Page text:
But maybe it's not depression; maybe you're just in a rut. Maybe you're just going through the motions because there's nothing right now that requires you to really get in the game, and if there's no motivation to keep your mind in the moment, of course it wants to drift somewhere more interesting. When's the last time you took on a new challenge, at work or school or the gym? Met someone new, tried a new hobby or activity? Bonus if you can find something new and shiny that ties in with your future plans, but it's not necessary. Make it a goal to go out and try something new every week, until you find something that captures your interest. Write a list of all the things you've always wanted to do but never gotten around to, and work on checking those off.

When you're not engaged in the stuff around you, sometimes it's you, sometimes it's the stuff, sometimes it's a little bit of both. Either way, you're absolutely not bad or weak or dumb for escaping into a show.
posted by Metroid Baby at 10:41 AM on February 24, 2012 [3 favorites]

Because you're right at the age for a particularly intelligent and ambitious person to figure out the dirty secret of life which is that it is not very intrinsically interesting or satisfying or engaging, that self-sustenance is a chore, that the reason anyone pays anyone to do anything is that it is something nobody would want to do for free. I'm sorry about this but it is the truth. Life is worth living but it is a pain in the ass and it is work all the time and escapism is a 100% comprehensible reaction. You engage in this precisely because it is shallow and meaningless and superficial. The same reason we entertain our mouths with water that has been stuffed with sugar and bubbles. You're doing it because you can get away with it but deep down you know that in some serious senses getting away with it is not actually in your best interest: pursuing a rational life (and spending whatever time doing so leaves over engaged in valuable pursuits like building meaningful relationships and knowledge of things that have stood the test of time and hobbies that require real time and investment to master and produce real tangible results).

Cold turkey it and make a renewed commitment to your actual life and you will be making a decision that will pay you almost unimaginable dividends over the next 20 years. Or keep coasting, you can read about how that works out on Ask Metafilter all the live long day.
posted by nanojath at 11:11 AM on February 24, 2012 [29 favorites]

There's nothing wrong with fandom in the least, but it seems to be your relationship with it: your critical self-judgment about something wrong with it.

I gently suggest that you might not be getting all your emotional needs met in real life, as you mentioned friends but no one close. It's a risk worth taking to be more vulnerable in your friendships: only through vulnerability do friendships become "real."

And are you working out hard enough at the gym for a good endorphin release/rush each time? If not, you might want to step up your intensity there.

Good luck and congrats on graduating...it's an exciting time.
posted by honey badger at 11:20 AM on February 24, 2012

Fiction is usually a lot more interesting than real life, and it's less practical. Glee actually mentions stuff like homelessness, grades, and planning the future, but it's not as in depth of a worry for a show in the way that it is when it's your real life. (Seriously, Quinn got into Yale? IvyLeagueForEveryone trope! Which I am tactfully not linking on TV Tropes so we don't all fall into that hole today.) That's why it's a lot more fun than real life, and why most of us are hooked to TV shows rather than real life. God knows the kids on Glee or the people on Downton Abbey or the ponies on My Little Pony aren't spending their entire days in classes that bore them or cubicles doing TPS reports, living lives that are completely dull for 40 hours a week. We like escapism, we like living through other people and seeing lives we can't pull off ourselves. I am unashamed to like Glee because hell, I really really really really wish I could sing and I can't in this lifetime. You're damn right I live vicariously through that show. And all the sci-fi shows where witches do powerful spells and women can beat the crap out of men bigger than they are.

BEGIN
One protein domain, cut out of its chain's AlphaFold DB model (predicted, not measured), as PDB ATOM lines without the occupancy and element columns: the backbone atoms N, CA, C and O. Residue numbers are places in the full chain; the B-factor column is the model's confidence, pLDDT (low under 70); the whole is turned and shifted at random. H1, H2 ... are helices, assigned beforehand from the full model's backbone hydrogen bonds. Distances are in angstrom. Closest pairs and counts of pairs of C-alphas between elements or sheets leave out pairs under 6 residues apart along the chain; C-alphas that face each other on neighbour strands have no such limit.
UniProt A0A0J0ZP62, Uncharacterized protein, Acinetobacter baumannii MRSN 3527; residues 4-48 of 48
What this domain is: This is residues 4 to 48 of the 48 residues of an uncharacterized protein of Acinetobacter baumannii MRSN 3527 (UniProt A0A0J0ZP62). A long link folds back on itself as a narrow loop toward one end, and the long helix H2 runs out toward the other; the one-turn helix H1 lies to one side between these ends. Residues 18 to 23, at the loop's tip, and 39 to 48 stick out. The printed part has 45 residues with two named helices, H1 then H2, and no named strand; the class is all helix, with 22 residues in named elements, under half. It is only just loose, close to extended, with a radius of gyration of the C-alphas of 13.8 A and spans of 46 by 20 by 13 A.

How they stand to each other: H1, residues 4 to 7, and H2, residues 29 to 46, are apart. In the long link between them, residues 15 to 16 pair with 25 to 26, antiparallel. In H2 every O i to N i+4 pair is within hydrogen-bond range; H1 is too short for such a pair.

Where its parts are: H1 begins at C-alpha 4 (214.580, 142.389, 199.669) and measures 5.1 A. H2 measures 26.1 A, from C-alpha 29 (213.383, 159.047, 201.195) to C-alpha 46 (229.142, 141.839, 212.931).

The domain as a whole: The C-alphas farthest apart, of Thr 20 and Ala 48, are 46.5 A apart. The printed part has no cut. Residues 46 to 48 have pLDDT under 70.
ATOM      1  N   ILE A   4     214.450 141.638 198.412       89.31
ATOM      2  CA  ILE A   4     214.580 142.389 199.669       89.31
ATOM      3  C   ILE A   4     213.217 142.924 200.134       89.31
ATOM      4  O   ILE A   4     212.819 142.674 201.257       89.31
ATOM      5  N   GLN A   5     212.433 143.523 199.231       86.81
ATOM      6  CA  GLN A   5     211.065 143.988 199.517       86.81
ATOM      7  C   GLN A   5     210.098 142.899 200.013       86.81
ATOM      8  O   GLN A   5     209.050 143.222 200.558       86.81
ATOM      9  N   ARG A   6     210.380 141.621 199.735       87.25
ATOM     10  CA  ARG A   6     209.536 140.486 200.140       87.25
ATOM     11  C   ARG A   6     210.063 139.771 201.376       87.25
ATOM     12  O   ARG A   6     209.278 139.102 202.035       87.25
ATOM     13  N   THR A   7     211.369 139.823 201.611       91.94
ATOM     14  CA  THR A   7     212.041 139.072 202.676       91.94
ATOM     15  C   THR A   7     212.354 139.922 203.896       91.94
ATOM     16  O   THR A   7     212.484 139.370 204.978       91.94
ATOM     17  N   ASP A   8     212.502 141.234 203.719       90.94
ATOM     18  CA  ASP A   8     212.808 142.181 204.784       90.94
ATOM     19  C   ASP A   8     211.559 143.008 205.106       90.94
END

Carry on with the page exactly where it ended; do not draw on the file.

You think the problem is bad now in college, uh...it's a lot worse once you graduate and go to work. We're ALL doing this on some level or other.

How do you fix this? Beats me. I'd say to try to do some things in real life that you might find exciting (spring break, at least, maybe, if you've got the money?) and engaging for a change, but you might not have the time or ability. But the end of college is a scary period of time, compared with it being a giant slog because you're kind of mentally out the door and yet still stuck there. To some degree, it's just kind of how life is going for you now. If you can, try looking for weekend trips to take or something, anything, to do that might shake you up a little.
posted by jenfullmoon at 1:29 PM on February 24, 2012

It seems like the main problem with this is how upset you are with yourself over it. If you were delighted and happy to be this involved you would have nothing to worry about.

I'm only specifying the fandom because it's NOT a cute, nerdy thing one can legitimately immerse oneself in intellectually.

Don't beat yourself up over this issue, you probably need some downtime from things that you can legitimately immerse yourself in intellectually at this point. You can't be "on" all day every day. Plenty of the things that people claim are intellectual aren't really any objectively more inherently virtuous to spend time doing. (As nanojath points out the cold, hard truth above...)